Conversely, widespread problems could lead to high prices and a lack of demand from PC makers. The current high prices of DDR could also postpone adoption of DDR2.
"Unless demand forecasting is spot-on (and it never is), it is highly likely that we will see severe product mix issues," Gordon said.
The time to enjoy any price premiums will also be short. Currently, 512-megabit DDR2 chips sell for 84 percent more than 256-megabit DDR. The premium will drop to 24 percent by the end of the year and then disappear entirely by the end of 2005.
To ameliorate these factors, Samsung has instituted a program it calls common-die manufacturing, which allows the company to postpone the decision on what kind of chips to make. Generally, it takes about three months to go from a blank wafer to an individual memory chip.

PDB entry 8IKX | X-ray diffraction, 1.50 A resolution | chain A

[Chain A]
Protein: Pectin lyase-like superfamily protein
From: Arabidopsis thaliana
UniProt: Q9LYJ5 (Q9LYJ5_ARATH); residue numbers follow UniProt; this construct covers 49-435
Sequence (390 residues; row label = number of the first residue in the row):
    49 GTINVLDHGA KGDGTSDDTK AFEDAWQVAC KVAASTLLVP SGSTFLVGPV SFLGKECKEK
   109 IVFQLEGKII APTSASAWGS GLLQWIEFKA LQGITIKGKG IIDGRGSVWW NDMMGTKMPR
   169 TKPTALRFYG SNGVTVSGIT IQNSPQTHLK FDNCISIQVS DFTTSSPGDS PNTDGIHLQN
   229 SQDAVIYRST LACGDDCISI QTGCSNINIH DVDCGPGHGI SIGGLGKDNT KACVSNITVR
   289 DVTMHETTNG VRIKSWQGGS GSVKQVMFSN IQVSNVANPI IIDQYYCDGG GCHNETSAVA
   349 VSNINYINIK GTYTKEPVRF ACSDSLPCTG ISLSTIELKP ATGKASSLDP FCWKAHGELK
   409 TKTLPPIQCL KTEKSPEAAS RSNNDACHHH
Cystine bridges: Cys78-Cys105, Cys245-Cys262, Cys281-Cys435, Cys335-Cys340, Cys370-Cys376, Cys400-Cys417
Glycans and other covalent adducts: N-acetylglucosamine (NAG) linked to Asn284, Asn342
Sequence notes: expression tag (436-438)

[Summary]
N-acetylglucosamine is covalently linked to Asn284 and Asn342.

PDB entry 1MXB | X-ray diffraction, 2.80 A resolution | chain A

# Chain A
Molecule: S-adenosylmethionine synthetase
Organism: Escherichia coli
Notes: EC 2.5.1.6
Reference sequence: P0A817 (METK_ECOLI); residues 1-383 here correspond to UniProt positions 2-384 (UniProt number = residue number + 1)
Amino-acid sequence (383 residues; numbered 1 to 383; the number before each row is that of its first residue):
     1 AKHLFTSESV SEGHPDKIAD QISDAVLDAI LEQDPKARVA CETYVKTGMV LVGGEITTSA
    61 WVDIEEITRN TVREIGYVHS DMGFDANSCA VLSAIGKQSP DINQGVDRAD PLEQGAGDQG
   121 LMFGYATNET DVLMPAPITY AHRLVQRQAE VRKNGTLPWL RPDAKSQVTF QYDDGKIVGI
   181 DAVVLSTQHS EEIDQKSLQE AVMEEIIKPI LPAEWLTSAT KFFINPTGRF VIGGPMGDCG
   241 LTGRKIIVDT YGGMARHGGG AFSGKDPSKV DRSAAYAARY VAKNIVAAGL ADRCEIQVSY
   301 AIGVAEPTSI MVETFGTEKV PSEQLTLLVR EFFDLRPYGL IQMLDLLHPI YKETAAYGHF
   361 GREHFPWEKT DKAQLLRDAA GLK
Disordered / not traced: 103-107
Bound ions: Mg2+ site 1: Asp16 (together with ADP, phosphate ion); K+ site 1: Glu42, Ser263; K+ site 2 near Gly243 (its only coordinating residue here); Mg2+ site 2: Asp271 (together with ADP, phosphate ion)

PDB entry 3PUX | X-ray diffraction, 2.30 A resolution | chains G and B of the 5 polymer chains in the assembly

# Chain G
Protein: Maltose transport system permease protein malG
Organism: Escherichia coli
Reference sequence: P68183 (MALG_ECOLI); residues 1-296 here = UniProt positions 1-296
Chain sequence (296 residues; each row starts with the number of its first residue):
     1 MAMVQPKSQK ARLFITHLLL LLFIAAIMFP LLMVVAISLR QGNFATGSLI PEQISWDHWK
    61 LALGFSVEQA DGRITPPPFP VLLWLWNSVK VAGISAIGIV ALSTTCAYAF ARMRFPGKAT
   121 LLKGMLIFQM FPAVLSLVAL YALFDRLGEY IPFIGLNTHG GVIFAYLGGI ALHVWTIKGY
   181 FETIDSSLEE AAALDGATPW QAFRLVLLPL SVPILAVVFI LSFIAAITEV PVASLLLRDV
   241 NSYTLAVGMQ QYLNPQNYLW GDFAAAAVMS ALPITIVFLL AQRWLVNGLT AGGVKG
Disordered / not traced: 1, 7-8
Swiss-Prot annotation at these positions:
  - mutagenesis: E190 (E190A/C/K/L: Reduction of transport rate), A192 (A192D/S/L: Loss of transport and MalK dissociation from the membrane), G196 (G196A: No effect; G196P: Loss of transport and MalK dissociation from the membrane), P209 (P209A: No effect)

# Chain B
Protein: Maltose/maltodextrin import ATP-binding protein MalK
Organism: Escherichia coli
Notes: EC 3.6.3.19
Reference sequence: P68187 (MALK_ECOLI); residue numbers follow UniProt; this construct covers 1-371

Samsung and others have figured out how to delay the decision on what to use a wafer for--DDR or DDR2--until the final four weeks of the process, Elliot said. In an industry in which customer contracts are renegotiated every two weeks, postponing the decision will let Samsung alter its output to better match demand.
Manufacturers will also heavily target the most profitable markets. "To succeed in DDR2, you need lots of sales into the server market," Elliot said.